Astronomers have discovered two new Earth-like planets near one of our closest neighbouring stars. “Teegarden's star” is only about 12.5 light years away from Earth and is one of the smallest known stars. It is only about 2,700 C warm and about ten times lighter than the Sun. Although it is so close to us, the star wasn't discovered until 2003. The scientists observed the star for about three years. Their data clearly show the existence of two planets that resemble the inner planets of our solar system. They are only slightly more massive than the Earth and are located in the so-called habitable zone, where water can be present in liquid form.  The astronomers suspect that the two planets could be part of a larger system. Although planetary systems around similar stars are known, they have always been detected using the 'transit method' — the planets have to pass visibly in front of the star and darken it for a moment, which only happens in a very small fraction of all planetary systems. Such transits have not yet been found for the new planets. But the system is located at a special place in the sky: from Teegarden's star you can see the planets of the solar system passing in front of the Sun.

    University of California – Riverside

    Astronomers have a new tool in their search for extraterrestrial life — a sophisticated bot that helps identify stars hosting planets similar to Jupiter and Saturn. These giant planets' faraway twins may protect life in other solar systems, but they aren't bright enough to be viewed directly.
    Scientists find them based on properties they can observe in the stars they orbit. The challenge for planet hunters is that in our galaxy alone, there are roughly 200 billion stars. The astronomy bot is a machine-learning algorithm designed by the Southwest Research Institute. Using data produced by the bot, scientists have discovered three stars that have strong evidence of harbouring giant, Jupiter-like planets about 100 light years away. The algorithm uses information about the chemical composition of stars to predict whether it is surrounded by planets. Scientists can use spectroscopy to measure the elements inside it such as carbon, iron, and oxygen. Those elements are key ingredients in making planets, since stars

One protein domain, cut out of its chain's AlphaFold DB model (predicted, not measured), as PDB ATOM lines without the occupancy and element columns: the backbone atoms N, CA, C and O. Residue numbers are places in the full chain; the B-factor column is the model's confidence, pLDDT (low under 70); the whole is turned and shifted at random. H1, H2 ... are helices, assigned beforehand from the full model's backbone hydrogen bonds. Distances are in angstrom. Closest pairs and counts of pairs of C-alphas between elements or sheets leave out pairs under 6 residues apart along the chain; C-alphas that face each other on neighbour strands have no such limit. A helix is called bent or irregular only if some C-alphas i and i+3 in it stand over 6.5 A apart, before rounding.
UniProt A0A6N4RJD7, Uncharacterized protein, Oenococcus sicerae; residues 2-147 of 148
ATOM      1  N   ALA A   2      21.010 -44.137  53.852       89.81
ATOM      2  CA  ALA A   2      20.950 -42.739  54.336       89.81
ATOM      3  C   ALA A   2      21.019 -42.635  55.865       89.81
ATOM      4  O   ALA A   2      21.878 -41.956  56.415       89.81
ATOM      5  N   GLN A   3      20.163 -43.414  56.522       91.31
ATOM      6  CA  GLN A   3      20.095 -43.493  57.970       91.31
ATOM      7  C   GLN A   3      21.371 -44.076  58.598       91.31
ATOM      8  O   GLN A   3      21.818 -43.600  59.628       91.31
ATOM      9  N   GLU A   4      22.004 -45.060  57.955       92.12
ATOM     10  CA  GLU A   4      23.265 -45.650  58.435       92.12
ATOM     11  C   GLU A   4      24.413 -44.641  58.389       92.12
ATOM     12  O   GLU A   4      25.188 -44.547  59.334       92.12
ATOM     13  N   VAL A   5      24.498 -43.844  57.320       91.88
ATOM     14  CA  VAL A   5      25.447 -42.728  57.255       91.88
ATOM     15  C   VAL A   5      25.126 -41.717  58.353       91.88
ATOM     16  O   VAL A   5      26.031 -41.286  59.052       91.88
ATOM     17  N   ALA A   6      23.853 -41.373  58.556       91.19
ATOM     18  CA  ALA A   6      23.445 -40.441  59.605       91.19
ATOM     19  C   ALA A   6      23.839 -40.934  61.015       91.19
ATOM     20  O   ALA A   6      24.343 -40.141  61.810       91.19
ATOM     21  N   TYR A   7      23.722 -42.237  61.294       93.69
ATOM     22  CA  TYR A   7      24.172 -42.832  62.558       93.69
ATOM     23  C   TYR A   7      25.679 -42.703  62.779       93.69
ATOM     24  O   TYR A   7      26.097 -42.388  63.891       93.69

and planets are made at the same time and from the same materials.
    To train and test the algorithm, scientists fed it a publicly available database of stars that had been developed. The database has allowed the algorithm to look at the elements that make up more than 4,200 stars and assess their likelihood of hosting planets. In addition, they looked at
    different combinations of those ingredients to see how they influenced the algorithm. The team used the algorithm specifically to help them identify giant planets like Jupiter that are hard to find because they are farther from their host stars. Distant giant planets are likely to protect the Earth-like rocky planets near them, and any life they could be home to. Jupiter-like planets pull meteors, comets and other flying space objects out of their trajectories before they can smash into their smaller planet neighbours.

    Subaru Telescope

    A team of researchers has identified the outermost edge of the Milky Way galaxy. The ultimate size of the galaxy is 520,000 light years in radius, 20 times larger than the distance between the galactic centre and our solar system (26,000 light years). Stars that reach the outermost regions of the Galaxy during their orbital motions are ancient stellar populations with ages as old as 12 billion years. The spatial extent in which these ancient stars wander is, therefore, important for understanding the Milky Way's formation. The Galaxy holds a broadly extended halo component, in addition to the bright Milky Way in the form of the stellar disc component. The halo contains about 1 billion ancient stars and 150 globular clusters with ages as old as 12 billion years. The halo thus contains the remnants of long-lived stars and star clusters that formed in the first stage of the Galaxy.  That suggests that the Galaxy was quite large in its beginning before the later formation of the younger, disc component. Investigating the extent of